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Spatial heterogeneity increases the importance of species richness for an ecosystem process

Spatial heterogeneity increases the importance of species richness for an ecosystem process
Spatial heterogeneity increases the importance of species richness for an ecosystem process
The role of biodiversity in mediating ecosystem processes has been the subject of focused theoretical and empirical attention since the mid-1990s. Theory predicts that the balance between species richness and identity effects will critically depend on the degree of environmental heterogeneity, which dictates the extent to which differences between species in patterns of resource use can be expressed. We conducted a mesocosm experiment to explicitly test this hypothesis. We manipulated the richness and identity of intertidal molluscan grazers, as well as the spatial heterogeneity of the substrate upon which they grazed. The magnitude of algal consumption was used as our focal ecosystem process. The grazer treatments consisted of three monocultures and a single polyculture including all three species; heterogeneity was represented as the proportion of topographically complex and flat substrate. Species identity had strong effects on homogeneous substrates, with the identity of the best-performing species dependent on the substrate. On the heterogeneous substrate, suitable conditions for all three species were represented, allowing the expression of spatial complementarity of resource use and the enhancement of total algal consumption. Our findings provide the first explicit experimental evidence that spatial heterogeneity of the physical environment can play a key role in mediating effects of species diversity.
0030-1299
1335-1342
Griffin, John N.
79938a80-7d40-4894-83e9-3e79fc312c71
Jenkins, Stuart R.
63f5521f-fe3a-4dae-b582-4a6a8d3aa936
Gamfeldt, Lars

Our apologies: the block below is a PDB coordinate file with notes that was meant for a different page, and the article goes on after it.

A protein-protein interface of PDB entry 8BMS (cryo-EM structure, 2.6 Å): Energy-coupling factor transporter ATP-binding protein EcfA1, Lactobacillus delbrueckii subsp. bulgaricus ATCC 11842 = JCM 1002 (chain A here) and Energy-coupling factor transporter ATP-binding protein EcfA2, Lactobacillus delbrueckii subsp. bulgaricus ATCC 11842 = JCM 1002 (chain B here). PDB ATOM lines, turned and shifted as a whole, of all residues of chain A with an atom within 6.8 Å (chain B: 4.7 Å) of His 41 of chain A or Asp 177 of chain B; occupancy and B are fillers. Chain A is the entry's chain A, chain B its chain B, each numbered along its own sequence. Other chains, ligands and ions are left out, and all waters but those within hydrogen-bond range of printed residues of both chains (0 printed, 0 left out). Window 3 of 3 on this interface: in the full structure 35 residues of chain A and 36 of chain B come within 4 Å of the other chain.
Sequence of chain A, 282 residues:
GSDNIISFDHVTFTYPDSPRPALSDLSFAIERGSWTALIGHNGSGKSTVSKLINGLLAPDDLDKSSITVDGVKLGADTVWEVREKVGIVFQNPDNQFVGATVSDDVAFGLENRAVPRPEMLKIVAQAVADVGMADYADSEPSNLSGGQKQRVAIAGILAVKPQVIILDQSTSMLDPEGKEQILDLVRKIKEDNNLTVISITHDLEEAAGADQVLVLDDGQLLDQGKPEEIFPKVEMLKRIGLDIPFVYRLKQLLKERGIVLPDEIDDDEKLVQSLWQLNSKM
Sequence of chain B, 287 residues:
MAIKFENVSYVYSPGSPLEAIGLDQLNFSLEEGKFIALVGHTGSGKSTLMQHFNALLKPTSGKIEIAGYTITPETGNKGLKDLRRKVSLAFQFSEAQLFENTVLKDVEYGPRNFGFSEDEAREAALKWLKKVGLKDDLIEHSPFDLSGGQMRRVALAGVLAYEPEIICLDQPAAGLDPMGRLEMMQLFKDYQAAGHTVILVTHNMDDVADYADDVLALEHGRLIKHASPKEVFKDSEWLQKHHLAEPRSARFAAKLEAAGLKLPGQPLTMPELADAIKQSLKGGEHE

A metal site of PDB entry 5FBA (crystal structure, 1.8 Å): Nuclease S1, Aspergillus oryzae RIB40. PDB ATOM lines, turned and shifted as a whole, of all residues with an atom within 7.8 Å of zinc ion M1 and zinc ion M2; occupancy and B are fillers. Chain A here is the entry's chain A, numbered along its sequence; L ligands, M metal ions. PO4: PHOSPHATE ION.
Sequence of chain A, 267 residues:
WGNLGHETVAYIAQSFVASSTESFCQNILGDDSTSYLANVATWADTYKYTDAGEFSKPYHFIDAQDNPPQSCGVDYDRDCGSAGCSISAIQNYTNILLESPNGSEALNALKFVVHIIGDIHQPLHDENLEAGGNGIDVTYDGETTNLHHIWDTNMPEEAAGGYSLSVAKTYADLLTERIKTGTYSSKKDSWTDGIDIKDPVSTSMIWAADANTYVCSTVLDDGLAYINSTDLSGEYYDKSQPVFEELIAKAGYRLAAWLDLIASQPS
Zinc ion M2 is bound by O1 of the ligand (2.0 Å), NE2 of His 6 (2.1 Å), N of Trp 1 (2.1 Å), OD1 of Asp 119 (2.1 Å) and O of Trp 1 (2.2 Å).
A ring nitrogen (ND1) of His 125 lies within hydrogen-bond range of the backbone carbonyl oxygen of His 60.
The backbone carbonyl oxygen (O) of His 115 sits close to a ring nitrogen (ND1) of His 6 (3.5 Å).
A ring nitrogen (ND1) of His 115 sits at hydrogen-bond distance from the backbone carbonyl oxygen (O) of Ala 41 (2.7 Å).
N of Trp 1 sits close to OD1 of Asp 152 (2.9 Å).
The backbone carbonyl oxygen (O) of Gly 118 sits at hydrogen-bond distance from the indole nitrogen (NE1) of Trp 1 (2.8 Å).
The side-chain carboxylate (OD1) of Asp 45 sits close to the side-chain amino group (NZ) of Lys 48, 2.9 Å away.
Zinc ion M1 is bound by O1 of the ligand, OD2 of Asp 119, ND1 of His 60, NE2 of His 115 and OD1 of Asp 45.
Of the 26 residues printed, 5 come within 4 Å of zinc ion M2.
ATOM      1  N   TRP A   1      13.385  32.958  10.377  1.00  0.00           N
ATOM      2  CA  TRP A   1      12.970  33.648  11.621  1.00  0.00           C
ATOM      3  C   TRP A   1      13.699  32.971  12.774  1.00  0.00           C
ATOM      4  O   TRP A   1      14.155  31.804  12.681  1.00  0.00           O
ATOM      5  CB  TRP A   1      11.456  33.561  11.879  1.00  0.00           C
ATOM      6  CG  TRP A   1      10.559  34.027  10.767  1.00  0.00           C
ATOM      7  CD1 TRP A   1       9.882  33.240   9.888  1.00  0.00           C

bb4ecc12-ed66-41cc-94cb-5359c0a45bb6
Jones, Douglas
4e8b4493-f2e0-41f9-bba5-1fea0234d512
Hawkins, Stephen J.
758fe1c1-30cd-4ed1-bb65-2471dc7c11fa
Thompson, Richard C.
f439ea56-b6dd-48cf-8adb-d9c2ecc6e24d
Griffin, John N.
79938a80-7d40-4894-83e9-3e79fc312c71
Jenkins, Stuart R.
63f5521f-fe3a-4dae-b582-4a6a8d3aa936
Gamfeldt, Lars
bb4ecc12-ed66-41cc-94cb-5359c0a45bb6
Jones, Douglas
4e8b4493-f2e0-41f9-bba5-1fea0234d512
Hawkins, Stephen J.
758fe1c1-30cd-4ed1-bb65-2471dc7c11fa
Thompson, Richard C.
f439ea56-b6dd-48cf-8adb-d9c2ecc6e24d

Griffin, John N., Jenkins, Stuart R., Gamfeldt, Lars, Jones, Douglas, Hawkins, Stephen J. and Thompson, Richard C. (2009) Spatial heterogeneity increases the importance of species richness for an ecosystem process. Oikos, 118 (9), 1335-1342. (doi:10.1111/j.1600-0706.2009.17572.x).

Record type: Article

Abstract

The role of biodiversity in mediating ecosystem processes has been the subject of focused theoretical and empirical attention since the mid-1990s. Theory predicts that the balance between species richness and identity effects will critically depend on the degree of environmental heterogeneity, which dictates the extent to which differences between species in patterns of resource use can be expressed. We conducted a mesocosm experiment to explicitly test this hypothesis. We manipulated the richness and identity of intertidal molluscan grazers, as well as the spatial heterogeneity of the substrate upon which they grazed. The magnitude of algal consumption was used as our focal ecosystem process. The grazer treatments consisted of three monocultures and a single polyculture including all three species; heterogeneity was represented as the proportion of topographically complex and flat substrate. Species identity had strong effects on homogeneous substrates, with the identity of the best-performing species dependent on the substrate. On the heterogeneous substrate, suitable conditions for all three species were represented, allowing the expression of spatial complementarity of resource use and the enhancement of total algal consumption. Our findings provide the first explicit experimental evidence that spatial heterogeneity of the physical environment can play a key role in mediating effects of species diversity.

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Published date: September 2009

Identifiers

Local EPrints ID: 187795
URI: http://eprints.soton.ac.uk/id/eprint/187795
ISSN: 0030-1299
PURE UUID: 19ed33a2-1391-4030-85c0-b57aa1ebc3e0

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Date deposited: 18 May 2011 10:59
Last modified: 21 Oct 2019 19:37

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